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Atomic Releases

Spryker OS Release Process

Spryker OS comprises more than 100 modules that offer a large collection of functionality.

Our Demoshop is project archetype that demonstrates how the modules are integrated.

But what happens if you don’t need all the modules?

The problem with many systems is that they force you to download the entire package together with its dependencies, even if you don’t need everything. When you update to a newer version you are forced to update components you don’t need.

Let’s say you don’t need to use in your project our CMS module because you want to integrate your own solution for content management. Will you need to download also the source code of the modules that you don’t need? Do you have to get updates also for the components that you don’t use?

The answer is no.

Spryker OS offers you great flexibility through its release process.

Each module has its own repository. You are free to choose which modules you want to use from our Operating System. In the root of each module you’ll find a composer.json file that contains the dependencies for that module. There is no need to actively track dependencies as they are automatically loaded.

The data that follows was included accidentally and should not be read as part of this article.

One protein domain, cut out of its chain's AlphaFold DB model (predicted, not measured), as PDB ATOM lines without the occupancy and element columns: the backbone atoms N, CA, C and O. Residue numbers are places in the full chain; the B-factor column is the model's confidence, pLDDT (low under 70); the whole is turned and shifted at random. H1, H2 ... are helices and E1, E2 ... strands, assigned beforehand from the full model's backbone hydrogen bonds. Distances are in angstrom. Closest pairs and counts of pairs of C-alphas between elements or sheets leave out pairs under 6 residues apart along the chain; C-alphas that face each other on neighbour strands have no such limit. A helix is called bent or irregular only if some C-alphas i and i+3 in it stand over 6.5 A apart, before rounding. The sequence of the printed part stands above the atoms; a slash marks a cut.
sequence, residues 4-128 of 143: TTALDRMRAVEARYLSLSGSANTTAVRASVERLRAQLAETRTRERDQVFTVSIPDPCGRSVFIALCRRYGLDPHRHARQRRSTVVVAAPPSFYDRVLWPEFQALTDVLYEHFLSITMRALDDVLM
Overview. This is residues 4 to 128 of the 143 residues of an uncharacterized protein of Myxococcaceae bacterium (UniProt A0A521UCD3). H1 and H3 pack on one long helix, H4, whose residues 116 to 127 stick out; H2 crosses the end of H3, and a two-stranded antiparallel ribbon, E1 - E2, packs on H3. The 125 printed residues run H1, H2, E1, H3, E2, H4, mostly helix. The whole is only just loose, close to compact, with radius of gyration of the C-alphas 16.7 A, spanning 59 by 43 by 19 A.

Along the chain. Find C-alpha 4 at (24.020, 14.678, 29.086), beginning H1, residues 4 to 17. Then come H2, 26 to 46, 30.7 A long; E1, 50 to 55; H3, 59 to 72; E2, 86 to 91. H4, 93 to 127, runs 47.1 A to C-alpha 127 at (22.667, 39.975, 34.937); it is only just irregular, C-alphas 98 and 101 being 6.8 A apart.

We use semantic versioning in our release project, so you can easily configure what kind of updates you want to receive from us. This helps you avoid the support the stability to your project even during updates.

Git Subtree Split

We are using the subtree split functionality from Git so that we have separated repositories for each component. These separated repositories are updated once a new release is made for that component.

Every module contains a composer.json that defines the required dependencies and their version according to the module’s version. Below you can see an example of a composer.json file from one of our components:

{
  "name": "spryker/price",
  "autoload": {
    "psr-0": {
      "Spryker": "src/",
      "Acceptance": "tests/",
      "Functional": "tests/",
      "Integration": "tests/",
      "Unit": "tests/",
      "YvesUnit": "tests/"
    }
  },
  "require": {
    "spryker/application": "^2.0.0",
    "spryker/installer": "^2.0.0",
    "spryker/kernel": "^2.0.0",